[0005] One component of a vacuum drainage system is the accumulator. The accumulator receives wastewater from one or more sources and stores the wastewater until a predetermined volume has been collected. Upon the volume reaching the predetermined amount, a sensor detecting the volume of the wastewater provides a signal to a controller which in turn causes vacuum to be applied to the accumulator, thereby draining volume of wastewater from the accumulator.

[0006] In certain instances, the accumulator may be integrated into a device generating the stream of wastewater. For example, accumulators are often integrated into refrigerated merchandise cases. Such cases, however, vary as to the position and location of the waste lines directing wastewater to the accumulator. Additionally, the amount of space available for integrating the accumulator, directing or redirecting waste lines to the accumulator, as well as the discharge line from the accumulator, is limited.

SUMMARY

[0007] In overcoming the enumerated drawbacks and other limitations of the related art, the present invention provides an accumulator that allows for integration into a device, such as a refrigerated merchandise case, while increasing the ease of integration and minimizing the need for modifications to the waste lines directing wastewater to and from the accumulator.

[0008] In one aspect the invention provides an accumulator for a vacuum drainage system. The accumulator including a body having a bottom wall, sidewalls and top wall, the bottom wall, sidewalls and top walls cooperating to define a reservoir within the body; a first inlet port and a first outlet port provided toward a first end of the body; a second inlet port and a second outlet port provided toward a second end of the body; and wherein the first and second inlet ports respectively define first and second inlet openings into the reservoir, and the first and second outlet ports respectively define first and second outlet openings from the reservoir.

[0009] In another aspect of the invention, the second end of the body is an opposing end to the first end of the body.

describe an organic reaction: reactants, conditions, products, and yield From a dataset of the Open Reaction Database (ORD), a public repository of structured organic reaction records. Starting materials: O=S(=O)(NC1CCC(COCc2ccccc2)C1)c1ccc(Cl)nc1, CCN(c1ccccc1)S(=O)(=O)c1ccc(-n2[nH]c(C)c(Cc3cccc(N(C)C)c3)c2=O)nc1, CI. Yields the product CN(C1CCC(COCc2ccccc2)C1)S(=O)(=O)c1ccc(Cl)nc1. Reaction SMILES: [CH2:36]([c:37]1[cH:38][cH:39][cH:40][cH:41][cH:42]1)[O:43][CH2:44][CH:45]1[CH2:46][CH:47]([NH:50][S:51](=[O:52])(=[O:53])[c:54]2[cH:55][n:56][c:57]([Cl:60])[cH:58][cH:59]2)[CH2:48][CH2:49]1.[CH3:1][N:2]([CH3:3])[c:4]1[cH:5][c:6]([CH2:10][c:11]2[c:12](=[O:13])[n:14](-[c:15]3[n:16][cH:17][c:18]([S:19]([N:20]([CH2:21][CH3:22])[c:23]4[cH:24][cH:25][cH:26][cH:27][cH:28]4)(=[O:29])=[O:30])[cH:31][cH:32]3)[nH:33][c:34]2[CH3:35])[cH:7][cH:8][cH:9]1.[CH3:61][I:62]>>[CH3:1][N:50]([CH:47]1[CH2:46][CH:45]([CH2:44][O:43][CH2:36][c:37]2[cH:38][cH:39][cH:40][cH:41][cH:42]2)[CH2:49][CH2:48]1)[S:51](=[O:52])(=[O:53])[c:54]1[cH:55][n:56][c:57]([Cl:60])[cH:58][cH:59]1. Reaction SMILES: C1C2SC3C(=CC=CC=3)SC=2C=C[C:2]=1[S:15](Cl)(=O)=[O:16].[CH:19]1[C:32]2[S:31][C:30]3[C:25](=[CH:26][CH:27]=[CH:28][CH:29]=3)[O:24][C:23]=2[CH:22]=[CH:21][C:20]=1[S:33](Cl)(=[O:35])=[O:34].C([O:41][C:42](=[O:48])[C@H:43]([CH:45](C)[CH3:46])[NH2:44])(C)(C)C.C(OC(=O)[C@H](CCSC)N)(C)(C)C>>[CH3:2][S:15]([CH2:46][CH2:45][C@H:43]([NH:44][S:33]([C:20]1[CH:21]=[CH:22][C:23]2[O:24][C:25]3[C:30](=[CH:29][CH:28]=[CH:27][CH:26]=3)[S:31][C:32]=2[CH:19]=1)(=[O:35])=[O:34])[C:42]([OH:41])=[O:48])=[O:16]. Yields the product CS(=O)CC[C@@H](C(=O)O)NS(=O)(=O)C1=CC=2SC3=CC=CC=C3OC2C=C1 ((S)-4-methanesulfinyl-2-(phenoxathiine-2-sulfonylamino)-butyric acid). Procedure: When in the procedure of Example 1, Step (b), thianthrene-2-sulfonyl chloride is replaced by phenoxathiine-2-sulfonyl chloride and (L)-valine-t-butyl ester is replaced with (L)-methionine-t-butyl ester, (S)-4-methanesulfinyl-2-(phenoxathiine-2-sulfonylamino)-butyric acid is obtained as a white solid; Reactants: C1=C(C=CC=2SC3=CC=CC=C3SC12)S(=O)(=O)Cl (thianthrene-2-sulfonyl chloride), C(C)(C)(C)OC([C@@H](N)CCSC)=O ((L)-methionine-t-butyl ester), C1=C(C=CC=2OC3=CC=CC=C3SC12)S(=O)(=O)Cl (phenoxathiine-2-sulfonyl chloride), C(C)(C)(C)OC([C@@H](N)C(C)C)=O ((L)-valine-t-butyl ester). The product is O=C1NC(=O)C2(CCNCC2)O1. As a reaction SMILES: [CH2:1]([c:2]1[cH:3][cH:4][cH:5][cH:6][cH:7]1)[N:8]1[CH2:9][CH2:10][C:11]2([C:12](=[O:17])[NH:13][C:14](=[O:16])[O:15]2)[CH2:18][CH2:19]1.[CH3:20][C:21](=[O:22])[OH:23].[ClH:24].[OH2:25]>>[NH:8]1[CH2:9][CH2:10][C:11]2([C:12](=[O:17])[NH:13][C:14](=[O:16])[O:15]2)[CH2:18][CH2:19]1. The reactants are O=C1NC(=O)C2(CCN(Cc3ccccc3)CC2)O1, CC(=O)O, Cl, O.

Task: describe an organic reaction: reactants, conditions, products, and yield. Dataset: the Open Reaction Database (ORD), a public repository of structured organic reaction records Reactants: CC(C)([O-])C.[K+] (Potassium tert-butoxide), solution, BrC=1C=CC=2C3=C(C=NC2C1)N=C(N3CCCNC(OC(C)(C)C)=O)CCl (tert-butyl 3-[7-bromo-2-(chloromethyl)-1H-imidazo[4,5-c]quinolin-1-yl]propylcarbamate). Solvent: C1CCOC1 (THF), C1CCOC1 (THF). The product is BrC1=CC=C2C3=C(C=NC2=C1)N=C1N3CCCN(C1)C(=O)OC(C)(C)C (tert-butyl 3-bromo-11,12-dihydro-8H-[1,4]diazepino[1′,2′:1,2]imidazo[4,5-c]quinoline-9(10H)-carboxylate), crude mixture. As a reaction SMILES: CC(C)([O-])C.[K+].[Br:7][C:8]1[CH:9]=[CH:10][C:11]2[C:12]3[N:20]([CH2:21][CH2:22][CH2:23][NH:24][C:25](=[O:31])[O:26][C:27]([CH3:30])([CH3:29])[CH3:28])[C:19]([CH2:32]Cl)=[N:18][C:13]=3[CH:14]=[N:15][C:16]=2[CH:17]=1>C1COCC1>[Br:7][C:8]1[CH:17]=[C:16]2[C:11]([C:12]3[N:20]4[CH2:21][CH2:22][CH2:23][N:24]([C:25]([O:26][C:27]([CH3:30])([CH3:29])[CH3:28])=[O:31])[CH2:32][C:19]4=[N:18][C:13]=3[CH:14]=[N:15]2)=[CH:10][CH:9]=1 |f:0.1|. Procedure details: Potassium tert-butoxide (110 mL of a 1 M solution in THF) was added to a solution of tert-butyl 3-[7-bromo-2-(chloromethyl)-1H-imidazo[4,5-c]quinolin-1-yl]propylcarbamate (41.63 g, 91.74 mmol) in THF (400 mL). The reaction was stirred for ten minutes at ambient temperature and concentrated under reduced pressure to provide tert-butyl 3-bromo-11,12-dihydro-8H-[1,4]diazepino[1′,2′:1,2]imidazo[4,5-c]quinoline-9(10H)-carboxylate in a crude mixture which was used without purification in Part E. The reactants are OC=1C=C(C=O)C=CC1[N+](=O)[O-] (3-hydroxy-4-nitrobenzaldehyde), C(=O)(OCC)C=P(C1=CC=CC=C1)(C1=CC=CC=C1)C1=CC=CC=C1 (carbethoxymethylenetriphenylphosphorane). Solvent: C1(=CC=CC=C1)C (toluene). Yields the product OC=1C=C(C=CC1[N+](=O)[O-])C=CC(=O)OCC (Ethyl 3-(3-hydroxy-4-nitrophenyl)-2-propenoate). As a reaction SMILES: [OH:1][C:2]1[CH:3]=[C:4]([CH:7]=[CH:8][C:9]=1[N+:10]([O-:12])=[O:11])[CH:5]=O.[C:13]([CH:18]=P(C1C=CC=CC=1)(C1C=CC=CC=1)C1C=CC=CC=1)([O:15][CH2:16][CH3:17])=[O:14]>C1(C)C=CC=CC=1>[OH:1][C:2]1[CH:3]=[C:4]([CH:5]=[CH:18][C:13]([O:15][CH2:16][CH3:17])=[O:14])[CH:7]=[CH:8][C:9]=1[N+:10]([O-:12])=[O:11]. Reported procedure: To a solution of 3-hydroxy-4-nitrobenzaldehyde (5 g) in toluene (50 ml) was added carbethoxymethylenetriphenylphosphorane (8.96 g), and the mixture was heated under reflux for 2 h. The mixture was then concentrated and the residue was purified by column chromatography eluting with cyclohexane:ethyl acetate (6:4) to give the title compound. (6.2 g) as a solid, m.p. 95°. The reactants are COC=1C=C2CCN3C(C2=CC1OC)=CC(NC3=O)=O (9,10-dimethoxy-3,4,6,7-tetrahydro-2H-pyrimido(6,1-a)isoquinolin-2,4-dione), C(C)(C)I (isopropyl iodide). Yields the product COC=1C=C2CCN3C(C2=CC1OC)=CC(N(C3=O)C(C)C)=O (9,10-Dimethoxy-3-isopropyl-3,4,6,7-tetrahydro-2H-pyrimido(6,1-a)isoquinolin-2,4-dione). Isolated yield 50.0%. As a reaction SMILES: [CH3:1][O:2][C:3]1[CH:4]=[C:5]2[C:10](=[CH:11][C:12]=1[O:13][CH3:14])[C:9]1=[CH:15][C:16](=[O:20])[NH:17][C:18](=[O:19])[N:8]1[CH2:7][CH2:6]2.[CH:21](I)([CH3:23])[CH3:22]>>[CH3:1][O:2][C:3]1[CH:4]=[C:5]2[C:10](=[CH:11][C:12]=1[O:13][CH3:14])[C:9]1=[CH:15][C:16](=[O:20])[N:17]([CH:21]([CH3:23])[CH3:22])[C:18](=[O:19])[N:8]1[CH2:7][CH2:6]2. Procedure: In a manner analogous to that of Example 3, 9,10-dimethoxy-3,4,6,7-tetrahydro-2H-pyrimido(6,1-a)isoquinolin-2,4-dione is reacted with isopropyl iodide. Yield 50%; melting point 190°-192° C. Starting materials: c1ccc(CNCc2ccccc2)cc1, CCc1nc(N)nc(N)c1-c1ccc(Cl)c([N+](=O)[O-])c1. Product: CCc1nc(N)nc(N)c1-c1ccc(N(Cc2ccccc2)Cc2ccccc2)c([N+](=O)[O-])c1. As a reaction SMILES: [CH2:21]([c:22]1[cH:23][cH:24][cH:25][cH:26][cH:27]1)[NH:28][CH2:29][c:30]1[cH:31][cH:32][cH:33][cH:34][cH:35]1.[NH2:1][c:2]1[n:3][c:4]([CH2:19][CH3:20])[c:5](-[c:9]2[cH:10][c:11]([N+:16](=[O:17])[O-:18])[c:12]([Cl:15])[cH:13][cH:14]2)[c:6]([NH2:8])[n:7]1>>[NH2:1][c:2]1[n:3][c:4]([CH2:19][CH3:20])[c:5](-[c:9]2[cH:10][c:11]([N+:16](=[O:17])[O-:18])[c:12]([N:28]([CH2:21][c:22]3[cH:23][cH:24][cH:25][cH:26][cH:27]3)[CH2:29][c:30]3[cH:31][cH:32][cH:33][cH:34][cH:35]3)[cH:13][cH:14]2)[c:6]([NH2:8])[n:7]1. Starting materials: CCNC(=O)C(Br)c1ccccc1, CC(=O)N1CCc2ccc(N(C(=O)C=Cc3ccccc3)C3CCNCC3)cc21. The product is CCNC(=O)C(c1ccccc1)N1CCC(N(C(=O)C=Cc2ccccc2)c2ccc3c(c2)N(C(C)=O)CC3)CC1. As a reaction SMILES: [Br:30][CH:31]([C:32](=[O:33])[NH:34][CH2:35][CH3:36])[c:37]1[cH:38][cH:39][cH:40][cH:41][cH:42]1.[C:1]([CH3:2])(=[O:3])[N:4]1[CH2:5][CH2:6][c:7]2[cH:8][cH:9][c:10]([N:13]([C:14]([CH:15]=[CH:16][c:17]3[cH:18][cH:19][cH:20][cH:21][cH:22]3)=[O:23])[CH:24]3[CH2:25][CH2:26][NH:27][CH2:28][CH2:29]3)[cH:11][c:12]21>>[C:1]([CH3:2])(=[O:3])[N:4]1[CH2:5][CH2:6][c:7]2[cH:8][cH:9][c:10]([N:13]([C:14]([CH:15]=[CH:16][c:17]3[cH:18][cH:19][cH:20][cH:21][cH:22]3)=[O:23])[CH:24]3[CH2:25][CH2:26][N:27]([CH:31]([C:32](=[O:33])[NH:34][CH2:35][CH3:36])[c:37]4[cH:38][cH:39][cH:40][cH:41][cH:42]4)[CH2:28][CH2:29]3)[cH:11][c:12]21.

[0010] In a further aspect of the invention, the body is elongate and the accumulator is symmetrical about a vertical transverse plane defined through the body.

[0011] In an additional aspect of the invention, the accumulator oriented with the bottom wall vertically below the top wall, the first inlet opening being located at least partially above the first outlet opening and the second inlet opening being located at least partially above the second outlet opening.

[0012] In still another aspect of the invention, the bottom of the first inlet opening is located at above the top of the first outlet opening.

[0013] In a further aspect of the invention, the bottom of the second inlet opening is located above the top of the second outlet opening.

[0014] In yet additional aspect of the invention, the first inlet opening defines an effective opening area greater than a transverse, cross-sectional area of a passageway defined by the first inlet port.

[0015] In another aspect of the invention, the second inlet opening defines an effective opening area greater than a transverse, cross-sectional area of a passageway defined by the second inlet port.

[0016] In still a further aspect of the invention, the first and second inlet ports are symmetrical.

[0017] In an additional aspect of the invention, the bottom wall defines a horizontal plane and the first and second inlet ports each include a horizontal portion connected to the body by an inclined portion extending from the horizontal portion toward the bottom wall.

[0018] In another aspect of the invention, the horizontal portions are at least partially located above the top wall.

[0019] In still an additional aspect of the invention, the first inlet opening is cooperatively defined in part of the top wall and part of at least one of the sidewalls.

[0020] In yet another aspect of the invention, the second inlet opening is cooperatively defined in part of the top wall and part of at least one of the sidewalls.

[0021] In a further aspect of the invention, each of the first and second inlet openings is cooperatively defined in part of the top wall and in part of two of the sidewalls.

[0022] In sill an additional aspect of the invention, the first and second outlet openings each have width between opposing ones of the sidewalls that is greater than 50% of the width between the ones of the opposing sidewalls.

[0023] In still another aspect of the invention, the first and second outlet openings each have width between opposing ones of the sidewalls that is greater than 75% of the width between the ones of the opposing sidewalls.